Experts recommend photo-electric smoke alarms, which require less frequent battery changes.
In a December 2008 letter to the United States Securities and Exchange Commission, EMPS described itself as a “power electronics technology company” that tries to “develop and deliver inverter and converter products for photovoltaic and other renewable energy sources.”
Michael Grider, a spokesman for Burchett's mayoral office, said EMPS has "nothing to do with" smoke detectors and the legislation in question is unrelated to the company.
David Ball, who is president of EMPS, said the company has never had anything to do with smoke detectors.
"Our stuff is mandated by (the U.S. Department of Energy) to be with alternative energy. So it would be wind farms or hydrogen or it could be solar cells on a house," But we're mandated by law...that it is only for alternative energy and doesn't have anything to do with smoke detectors."
Grider and Ball said the 2008 payment to Burchett was the only one the Knoxville Republican has received from the company, which Burchett's father, Charles Burchett Sr., initially helped start.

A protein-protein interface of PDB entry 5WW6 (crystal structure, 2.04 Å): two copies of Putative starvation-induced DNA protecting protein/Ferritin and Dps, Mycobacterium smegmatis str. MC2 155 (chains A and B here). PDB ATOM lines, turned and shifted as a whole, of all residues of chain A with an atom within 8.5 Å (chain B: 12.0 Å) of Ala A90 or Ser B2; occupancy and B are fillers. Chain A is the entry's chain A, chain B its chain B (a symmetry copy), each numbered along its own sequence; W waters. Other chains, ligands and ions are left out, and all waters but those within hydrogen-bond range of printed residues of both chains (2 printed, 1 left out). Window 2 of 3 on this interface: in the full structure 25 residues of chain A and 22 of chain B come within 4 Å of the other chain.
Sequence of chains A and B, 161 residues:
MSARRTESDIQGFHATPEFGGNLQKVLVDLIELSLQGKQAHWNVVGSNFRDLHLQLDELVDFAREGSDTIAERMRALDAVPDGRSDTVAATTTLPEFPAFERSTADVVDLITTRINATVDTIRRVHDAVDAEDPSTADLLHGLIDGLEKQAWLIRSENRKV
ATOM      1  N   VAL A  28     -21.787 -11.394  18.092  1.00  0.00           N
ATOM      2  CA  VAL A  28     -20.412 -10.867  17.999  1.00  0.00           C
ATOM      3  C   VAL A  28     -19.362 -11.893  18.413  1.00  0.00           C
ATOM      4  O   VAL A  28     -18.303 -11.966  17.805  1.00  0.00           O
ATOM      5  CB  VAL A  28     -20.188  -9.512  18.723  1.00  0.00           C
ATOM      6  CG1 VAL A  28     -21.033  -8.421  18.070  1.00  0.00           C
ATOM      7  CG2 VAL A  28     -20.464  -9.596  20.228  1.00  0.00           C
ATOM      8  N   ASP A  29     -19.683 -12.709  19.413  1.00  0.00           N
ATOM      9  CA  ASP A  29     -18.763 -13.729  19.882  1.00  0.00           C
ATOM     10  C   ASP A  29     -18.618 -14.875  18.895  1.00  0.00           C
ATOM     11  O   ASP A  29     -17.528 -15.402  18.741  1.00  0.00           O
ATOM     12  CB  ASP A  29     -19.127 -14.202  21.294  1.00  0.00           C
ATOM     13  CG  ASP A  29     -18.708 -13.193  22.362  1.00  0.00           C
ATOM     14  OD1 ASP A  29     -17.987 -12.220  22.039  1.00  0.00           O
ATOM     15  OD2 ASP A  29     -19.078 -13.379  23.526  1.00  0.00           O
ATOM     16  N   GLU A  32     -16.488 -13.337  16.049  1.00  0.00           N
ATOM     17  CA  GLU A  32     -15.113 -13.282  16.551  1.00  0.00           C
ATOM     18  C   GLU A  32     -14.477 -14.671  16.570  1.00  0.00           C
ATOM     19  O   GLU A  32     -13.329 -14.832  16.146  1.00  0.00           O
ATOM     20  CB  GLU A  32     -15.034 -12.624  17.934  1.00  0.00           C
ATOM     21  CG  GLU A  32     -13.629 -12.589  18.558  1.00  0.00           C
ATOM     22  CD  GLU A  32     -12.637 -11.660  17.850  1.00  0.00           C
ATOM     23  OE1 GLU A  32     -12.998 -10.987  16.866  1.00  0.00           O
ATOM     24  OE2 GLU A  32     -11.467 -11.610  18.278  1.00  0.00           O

Ball said Burchett Sr. held stock in the company until he died in 2008.
"Right now, Tim does not have any stock in the company and neither does his brother Charlie. It's actually still being held in the estate of (the Burchett's) parents," Ball said.
The same year Burchett received the payment, he was fined $250 by the Registry of Election Finance for failing to disclose three PAC contributions totaling $1,500.
Beyond the $10,000 payment and the legislation, McCoy's complaint alleges other connections between Burchett and EMPS, including two of the company’s former employees.
One is William G. Haynes, who in the complaint is identified as the company’s “director, vice president of business development and shareholder."
In her complaint, McCoy says that Haynes and Burchett have a “close long-time relationship.”
In an interview Thursday, Haynes said he recalls the payment to Burchett.
"I'm not the accountant, I kind of think it did (happen) but I don't know. I wasn't in on that, so to speak," he said. "I think the documentation speaks for itself."
Haynes said he was with EMPS from the company's inception until last year.
McCoy's complaint also states that Mike Crowder, who is currently serving on the Knoxville-Knox County Metropolitan Planning Commission after being appointed by Burchett, is listed as a contact for the company.